Heart Disease and Dental Health Connections

Research indicates bacteria and inflammation in the mouth are associated with problems like heart disease and dementia. The culprit: plaque build-up. Plaque is from bacteria that continuously forms on our teeth. If the plaque build-up goes untreated, this can lead to gum disease and eventually periodontal disease (a chronic bacterial infection that affects the gums and bone supporting the teeth).

Scientists have found increasing associations between periodontal disease and a number of other health problems including:

  • Heart disease
  • Diabetes
  • Dementia
  • Rheumatoid Arthritis
  • Osteoporosis
  • Premature Birth

Dr. Dan Peterson, DDS, says
"A dentist may be the first one to suspect health problems, including heart disease. A sore or painful jaw is one indicator of heart disease. There's also a connection between gum disease and heart problems. By eliminating a local infection involving a tooth or the gums, patients have been able to decrease blood pressure medications and improve overall health. New research is suggesting that people with gum disease are at higher risk for heart attacks. If bacteria in the infected gums dislodge, they can enter the bloodstream, attach to blood vessels and increase clot formation. That in turn decreases the blood flow to the heart, increasing chances of a heart attack and aggravating high blood pressure."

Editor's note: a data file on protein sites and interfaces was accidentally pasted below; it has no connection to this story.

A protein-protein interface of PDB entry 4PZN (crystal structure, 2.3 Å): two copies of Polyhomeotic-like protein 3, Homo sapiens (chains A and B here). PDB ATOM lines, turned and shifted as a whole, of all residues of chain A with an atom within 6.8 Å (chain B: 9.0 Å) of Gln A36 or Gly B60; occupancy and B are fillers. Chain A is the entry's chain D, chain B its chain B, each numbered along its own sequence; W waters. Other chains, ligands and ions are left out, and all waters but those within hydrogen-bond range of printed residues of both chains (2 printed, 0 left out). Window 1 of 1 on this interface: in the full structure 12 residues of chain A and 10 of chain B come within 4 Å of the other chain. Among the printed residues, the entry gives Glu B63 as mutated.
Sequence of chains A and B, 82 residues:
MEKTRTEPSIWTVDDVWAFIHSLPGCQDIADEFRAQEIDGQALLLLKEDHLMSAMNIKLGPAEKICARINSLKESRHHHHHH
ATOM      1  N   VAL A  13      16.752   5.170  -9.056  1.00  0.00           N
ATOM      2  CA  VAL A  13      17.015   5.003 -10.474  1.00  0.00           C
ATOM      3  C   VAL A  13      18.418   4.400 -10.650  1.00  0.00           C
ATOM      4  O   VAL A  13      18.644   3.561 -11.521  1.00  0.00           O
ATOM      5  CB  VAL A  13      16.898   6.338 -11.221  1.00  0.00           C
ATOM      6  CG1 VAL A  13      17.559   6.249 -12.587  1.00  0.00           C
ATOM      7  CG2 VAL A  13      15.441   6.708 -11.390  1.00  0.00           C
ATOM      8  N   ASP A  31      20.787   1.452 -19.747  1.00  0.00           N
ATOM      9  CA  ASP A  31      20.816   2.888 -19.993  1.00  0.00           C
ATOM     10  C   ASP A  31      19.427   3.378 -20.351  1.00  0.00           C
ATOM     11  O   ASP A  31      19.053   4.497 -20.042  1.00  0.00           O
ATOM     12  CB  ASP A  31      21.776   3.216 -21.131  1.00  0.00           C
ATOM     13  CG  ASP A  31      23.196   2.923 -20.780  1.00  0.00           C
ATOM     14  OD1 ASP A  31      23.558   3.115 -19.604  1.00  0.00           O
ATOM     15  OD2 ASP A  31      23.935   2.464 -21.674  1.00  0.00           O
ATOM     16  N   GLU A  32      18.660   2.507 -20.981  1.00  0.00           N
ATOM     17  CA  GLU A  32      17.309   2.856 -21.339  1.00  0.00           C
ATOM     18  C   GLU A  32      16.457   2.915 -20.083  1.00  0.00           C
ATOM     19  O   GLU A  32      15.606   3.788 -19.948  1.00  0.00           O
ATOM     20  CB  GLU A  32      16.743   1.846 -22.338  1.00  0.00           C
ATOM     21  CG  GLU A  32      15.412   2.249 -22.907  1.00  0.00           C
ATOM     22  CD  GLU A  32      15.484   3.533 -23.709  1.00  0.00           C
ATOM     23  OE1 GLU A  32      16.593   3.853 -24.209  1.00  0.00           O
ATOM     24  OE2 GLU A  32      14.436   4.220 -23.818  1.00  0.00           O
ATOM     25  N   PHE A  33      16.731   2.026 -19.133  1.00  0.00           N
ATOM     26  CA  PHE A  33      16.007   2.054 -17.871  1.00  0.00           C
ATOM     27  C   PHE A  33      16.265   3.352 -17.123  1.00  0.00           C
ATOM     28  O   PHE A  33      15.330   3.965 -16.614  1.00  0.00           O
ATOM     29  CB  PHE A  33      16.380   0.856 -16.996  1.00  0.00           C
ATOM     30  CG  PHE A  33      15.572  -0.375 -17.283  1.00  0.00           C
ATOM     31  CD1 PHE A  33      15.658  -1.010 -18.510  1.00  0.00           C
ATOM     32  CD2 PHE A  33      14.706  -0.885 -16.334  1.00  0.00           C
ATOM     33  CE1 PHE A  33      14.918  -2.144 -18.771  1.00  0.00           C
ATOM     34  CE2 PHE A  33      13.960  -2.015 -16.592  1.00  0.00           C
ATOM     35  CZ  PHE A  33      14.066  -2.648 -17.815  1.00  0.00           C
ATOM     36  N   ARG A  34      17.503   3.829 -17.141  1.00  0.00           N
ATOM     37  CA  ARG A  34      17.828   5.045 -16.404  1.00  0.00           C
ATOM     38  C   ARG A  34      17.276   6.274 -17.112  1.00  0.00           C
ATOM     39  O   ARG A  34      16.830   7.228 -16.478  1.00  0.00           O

Experts believe oral bacteria escapes into the bloodstream, affecting major organs. Patients who have gum disease are more likely to have poor overall health, including heart disease. To keep plaque under control, it is recommended that we brush twice a day, floss daily and use an antimicrobial mouth wash to reduce harmful bacteria. Also, have your teeth professionally cleaned every 6 months. Ask your dentist to recommend the best cleaning regime and what products to use.


Published on January 30, 2019.